Cultural Resources




Sunday, March 9, 2008

Marcia Y. Riggs, Guest Cultural Resource Commentator

J. Erskine Love Professor of Christian Ethics, Columbia Seminary, Decatur, GA

Lection - Luke 7:36-50; 8:1-3
(New Revised Standard Version)

I. Introduction

The Gospel of Luke offers a mixed picture of the relationship between Jesus and women. According to gender-sensitive biblical scholarship, Luke’s portrayal of women as followers of Jesus, subjects of his teaching, and objects of his healing is presented alongside women as subservient models of service. The task for readers of Luke is to retrieve those insights within the gospel that respect the experiences of women and thus can contribute to theology that supports the equality of women and men in Christian communities of faith.1 Historical and contemporary African American women have been successful at retrieving those insights that support such equality as they sing, pray, testify, and interpret Jesus as their source and strength to overcome their experiences of oppression in church and society.

II. Song(s)

Jesus is Real to Me
Real, real, Jesus is real to me.
Oh yes, He gives me the victory.
So many people doubt Him.
I can’t live without Him.
That is why I love Him so,
He’s so real to me.

A song, such as “Jesus is Real to Me,” points to what contemporary African American female scholars of religion describe as the African American woman’s affirmation of the historical Jesus and his ministerial vision of righting relationships as most important. Yes, Jesus is Christ–Savior and Redeemer of their souls, but it is the experience of Jesus as incarnate, made real, in their everyday lives of survival and surrogacy that grounds the relationship between Jesus and African American women.3

III. Jesus and Women: Liberator from Political and Economic Oppression

“Dear Massa Jesus, we all uns beg Ooner [you] come make us a call dis yere day. We is nutting but poor Etiopian women and people ain’t tink much ‘bout we. We ain’t trust any of dem great high people for come to we church, but do’ you is de one great Massa, great too much dan Massa Linkum, you ain’t shame to care for we African people.”4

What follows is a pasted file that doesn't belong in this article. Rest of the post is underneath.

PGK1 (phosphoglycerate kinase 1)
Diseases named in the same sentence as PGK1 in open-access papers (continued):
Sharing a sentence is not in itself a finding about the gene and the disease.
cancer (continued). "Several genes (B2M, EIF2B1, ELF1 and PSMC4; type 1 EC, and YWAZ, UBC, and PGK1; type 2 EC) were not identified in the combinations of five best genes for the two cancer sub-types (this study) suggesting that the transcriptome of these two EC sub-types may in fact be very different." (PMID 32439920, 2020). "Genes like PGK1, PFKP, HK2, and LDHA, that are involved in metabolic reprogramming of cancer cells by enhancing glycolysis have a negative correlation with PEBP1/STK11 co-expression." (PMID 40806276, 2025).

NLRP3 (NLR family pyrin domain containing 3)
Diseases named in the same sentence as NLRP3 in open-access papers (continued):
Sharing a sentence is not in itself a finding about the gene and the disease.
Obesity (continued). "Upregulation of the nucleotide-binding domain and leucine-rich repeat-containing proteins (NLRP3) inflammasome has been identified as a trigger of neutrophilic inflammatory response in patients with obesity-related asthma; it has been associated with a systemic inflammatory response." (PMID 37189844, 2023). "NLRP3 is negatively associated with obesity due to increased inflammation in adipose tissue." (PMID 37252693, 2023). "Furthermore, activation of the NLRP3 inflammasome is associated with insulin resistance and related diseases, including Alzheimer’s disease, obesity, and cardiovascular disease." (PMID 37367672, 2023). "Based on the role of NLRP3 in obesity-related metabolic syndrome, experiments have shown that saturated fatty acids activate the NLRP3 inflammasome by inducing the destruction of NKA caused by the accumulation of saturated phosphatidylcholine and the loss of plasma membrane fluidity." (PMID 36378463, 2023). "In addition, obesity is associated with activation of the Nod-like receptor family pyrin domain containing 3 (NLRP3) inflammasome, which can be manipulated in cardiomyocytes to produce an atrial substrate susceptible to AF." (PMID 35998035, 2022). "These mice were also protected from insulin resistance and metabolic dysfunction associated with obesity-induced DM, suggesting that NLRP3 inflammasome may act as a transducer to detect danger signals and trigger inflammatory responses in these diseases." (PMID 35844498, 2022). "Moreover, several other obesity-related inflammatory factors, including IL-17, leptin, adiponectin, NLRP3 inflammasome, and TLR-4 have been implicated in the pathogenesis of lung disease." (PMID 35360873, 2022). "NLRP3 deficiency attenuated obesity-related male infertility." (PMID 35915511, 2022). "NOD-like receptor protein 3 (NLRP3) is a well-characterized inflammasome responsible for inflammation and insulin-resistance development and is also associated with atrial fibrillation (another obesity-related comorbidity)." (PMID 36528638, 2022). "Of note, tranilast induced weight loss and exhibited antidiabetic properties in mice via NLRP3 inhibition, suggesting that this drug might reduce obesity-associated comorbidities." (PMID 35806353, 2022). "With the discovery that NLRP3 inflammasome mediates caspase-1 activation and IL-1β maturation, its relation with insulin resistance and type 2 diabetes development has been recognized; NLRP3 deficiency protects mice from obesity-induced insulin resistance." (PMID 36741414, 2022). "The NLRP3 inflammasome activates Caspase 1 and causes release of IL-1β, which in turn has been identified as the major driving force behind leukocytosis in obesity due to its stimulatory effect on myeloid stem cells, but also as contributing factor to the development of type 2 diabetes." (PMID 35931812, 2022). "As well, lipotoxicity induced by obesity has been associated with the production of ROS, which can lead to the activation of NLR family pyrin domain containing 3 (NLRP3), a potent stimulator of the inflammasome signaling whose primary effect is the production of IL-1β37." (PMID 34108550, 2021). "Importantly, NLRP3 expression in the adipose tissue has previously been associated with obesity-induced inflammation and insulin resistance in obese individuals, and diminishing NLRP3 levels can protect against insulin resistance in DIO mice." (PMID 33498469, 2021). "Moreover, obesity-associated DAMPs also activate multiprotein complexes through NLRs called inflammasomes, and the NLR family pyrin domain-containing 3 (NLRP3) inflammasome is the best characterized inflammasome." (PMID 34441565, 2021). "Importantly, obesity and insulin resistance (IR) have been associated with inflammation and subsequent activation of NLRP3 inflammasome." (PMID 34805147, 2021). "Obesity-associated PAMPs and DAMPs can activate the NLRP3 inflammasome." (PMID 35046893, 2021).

“Black women’s affirmation of Jesus as God meant that White People were not God.”5 Thus, as the slave woman prays to Jesus as Master, she denies the ultimate power of the white slave master. Likewise, although Lincoln’s work on behalf of black people is acknowledged, the slave woman is certain that Jesus is the one who is truly for black people. Given the context of slavery, it is therefore also a prayer deriving from a belief that Jesus is a liberator from political and economic oppression here on earth.

IV. Jesus and Women Followers: Justification of the Call to Preach

In her spiritual autobiography The Life and Religious Experience of Jarena Lee(1836),6 Jarena Lee, an African Methodist Episcopal itinerant preacher, critiques the church and justifies her call to preach by referencing Mary as the first to proclaim the risen Lord:

“O how careful ought we to be, lest through our by-laws of church government we bring into disrepute even the word of life. For as unseemly as it may appear nowadays for a woman to preach, it should be remembered that nothing is impossible with God. And why should it be thought impossible, heterodox, or improper for a woman to preach? seeing the Saviour (sic) died for the woman as well as the man.